• Outstanding Supporting Actress (Simon, nominated – lost to Corinna Harfouch, Bibi Blocksberg)
Golden Globe Awards
  • Best Foreign Language Film (nominated – lost to Osama)
Goya Awards
  • Best European Film (Becker, won)
London Film Critics' Circle
  • Best Foreign Language Film (won)
Empire magazine's "The 100 Best Films Of World Cinema" in 2010
  • Ranked #91[3]

References to other films[edit]

  • Denis's T-shirt appeared to bear the green glyph pattern from The Matrix. The Matrix appeared in 1999, while the film was set between 1989 and 1990. A deleted scene on the DVD featured Denis, an amateur film-maker, telling Alex about his idea for a film, where people are enslaved by machines to produce energy while they are trapped in a computer dream world – a reference to The Matrix.
  • Alexander Beyer plays a character whose behavior is the exact opposite of the one he portrayed in the earlier blockbuster "Ostalgie" film, Sonnenallee (1999).
  • Ariane solemnly plays a dirge on a child's plastic recorder while her comatose mother lies beside her. The tune is a variation on Zbigniew Preisner's "Song for the Unification of Europe", which is heard in a similar hospital scene in Krzysztof Kieślowski's Three Colors: Blue.
  • The film includes scenes from East German children's programs including Sandmännchen.
  • There are at least two homages paid to Stanley Kubrick; the scene with the bunch of flowers turning into a birthday cake is a direct reference to the famous bone/spaceship scene in 2001: A Space Odyssey, with Denis mentioning it as such; also, the scene when Alex and his friend set up his mother's bedroom is a reference to the sex scene in A Clockwork Orange, with Rossini's William Tell Overture played on both occasions. The name of the main character in A Clockwork Orange is also Alex, while Kubrick's widow is also named Christiane.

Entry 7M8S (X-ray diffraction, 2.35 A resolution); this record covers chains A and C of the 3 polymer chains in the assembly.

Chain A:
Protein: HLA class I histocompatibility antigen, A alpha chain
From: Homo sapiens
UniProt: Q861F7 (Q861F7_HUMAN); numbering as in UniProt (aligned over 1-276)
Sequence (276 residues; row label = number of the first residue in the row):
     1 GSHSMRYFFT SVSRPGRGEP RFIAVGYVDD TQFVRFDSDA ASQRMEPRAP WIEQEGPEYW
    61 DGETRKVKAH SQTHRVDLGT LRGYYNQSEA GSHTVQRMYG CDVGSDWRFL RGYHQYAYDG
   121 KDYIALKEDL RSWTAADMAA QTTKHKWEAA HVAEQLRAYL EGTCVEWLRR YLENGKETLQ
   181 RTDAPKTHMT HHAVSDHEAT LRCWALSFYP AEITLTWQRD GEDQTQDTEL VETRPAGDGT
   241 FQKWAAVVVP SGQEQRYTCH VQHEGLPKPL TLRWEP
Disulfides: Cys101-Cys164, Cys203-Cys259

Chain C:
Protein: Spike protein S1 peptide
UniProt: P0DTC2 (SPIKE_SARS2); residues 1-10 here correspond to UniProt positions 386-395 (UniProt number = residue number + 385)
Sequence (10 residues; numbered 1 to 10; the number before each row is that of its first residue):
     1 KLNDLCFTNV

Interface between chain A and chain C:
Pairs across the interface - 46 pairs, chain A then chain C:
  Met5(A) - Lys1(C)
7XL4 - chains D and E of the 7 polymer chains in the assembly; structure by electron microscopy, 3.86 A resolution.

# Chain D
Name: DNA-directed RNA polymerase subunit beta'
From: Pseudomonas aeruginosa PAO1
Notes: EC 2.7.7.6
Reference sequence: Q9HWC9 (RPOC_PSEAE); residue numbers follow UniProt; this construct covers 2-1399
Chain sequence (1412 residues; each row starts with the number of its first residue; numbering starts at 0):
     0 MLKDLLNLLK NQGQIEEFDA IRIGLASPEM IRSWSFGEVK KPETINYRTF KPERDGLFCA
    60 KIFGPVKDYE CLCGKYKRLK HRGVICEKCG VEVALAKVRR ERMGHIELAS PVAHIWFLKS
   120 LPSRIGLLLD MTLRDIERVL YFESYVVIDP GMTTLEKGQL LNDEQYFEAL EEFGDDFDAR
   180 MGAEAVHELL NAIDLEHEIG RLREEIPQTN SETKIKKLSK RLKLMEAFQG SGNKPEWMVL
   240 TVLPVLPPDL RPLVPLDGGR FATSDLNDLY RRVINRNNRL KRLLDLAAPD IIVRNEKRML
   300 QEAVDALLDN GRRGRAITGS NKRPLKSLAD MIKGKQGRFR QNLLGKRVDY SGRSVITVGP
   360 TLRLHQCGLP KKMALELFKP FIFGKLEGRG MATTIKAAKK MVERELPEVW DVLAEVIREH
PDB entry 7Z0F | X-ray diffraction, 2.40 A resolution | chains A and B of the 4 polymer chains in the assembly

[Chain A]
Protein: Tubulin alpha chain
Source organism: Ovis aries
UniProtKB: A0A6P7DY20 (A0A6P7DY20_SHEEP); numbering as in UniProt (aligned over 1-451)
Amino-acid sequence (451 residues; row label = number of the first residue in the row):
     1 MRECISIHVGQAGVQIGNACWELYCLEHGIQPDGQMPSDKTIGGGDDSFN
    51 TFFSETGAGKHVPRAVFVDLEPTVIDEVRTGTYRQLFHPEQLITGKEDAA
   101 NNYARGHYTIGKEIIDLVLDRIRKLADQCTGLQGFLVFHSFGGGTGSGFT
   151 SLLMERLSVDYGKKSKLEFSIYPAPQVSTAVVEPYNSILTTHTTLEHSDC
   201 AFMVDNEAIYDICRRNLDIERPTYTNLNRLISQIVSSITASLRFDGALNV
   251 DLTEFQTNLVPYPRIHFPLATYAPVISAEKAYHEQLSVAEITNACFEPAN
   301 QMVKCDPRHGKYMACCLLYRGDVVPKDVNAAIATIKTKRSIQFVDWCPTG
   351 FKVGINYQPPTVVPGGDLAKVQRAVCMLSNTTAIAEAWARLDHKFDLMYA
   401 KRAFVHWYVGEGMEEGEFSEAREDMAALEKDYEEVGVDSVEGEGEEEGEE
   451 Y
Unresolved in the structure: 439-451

• The scene with a flying Lenin statue recalls a similar scene with flying Jesus in Fellini's film La Dolce Vita and a scene with a Lenin statue being carted away in Kieślowski's The Double Life of Véronique.
  • In the scene where Christiane leaves the apartment for the first time after her coma, the way the elevator door opens and light shines from it into the dark corridor echoes Alan Parker's Angel Heart. In that film the elevator symbolises the main character's descent into hell.
  • The recurring references to Coca-Cola recall Billy Wilder's One, Two, Three, also set in Berlin, in 1961, the year the wall was erected.
  • Alex and his girlfriend (significantly named "Lara") enter an abandoned apartment and wipe the dust off the mirrors and furniture as in Dr. Zhivago Yuri and Lara enter an abandoned dacha and wipe away the snow.

Influences on other films[edit]

See also[edit]

References[edit]

  1. ^ "Good Bye, Lenin!". rottentomatoes.com. 27 February 2004. Retrieved 15 October 2015. 
  2. ^ "Empire's Good Bye Lenin! Movie Review". empireonline.com. Retrieved 15 October 2015. 
  3. ^ "The 100 Best Films Of World Cinema". Empire. 

Further reading[edit]

  • Kapczynski, Jennifer M. (2007). "Negotiating Nostalgia: The GDR Past in Berlin is in Germany and Good Bye, Lenin!". The Germanic Review. 82 (1): 78–100. doi:10.3200/GERR.82.1.78-100. 

External links[edit]

Awards
Preceded by
The Pianist
Goya Award for Best European Film
2003
Succeeded by
Head-On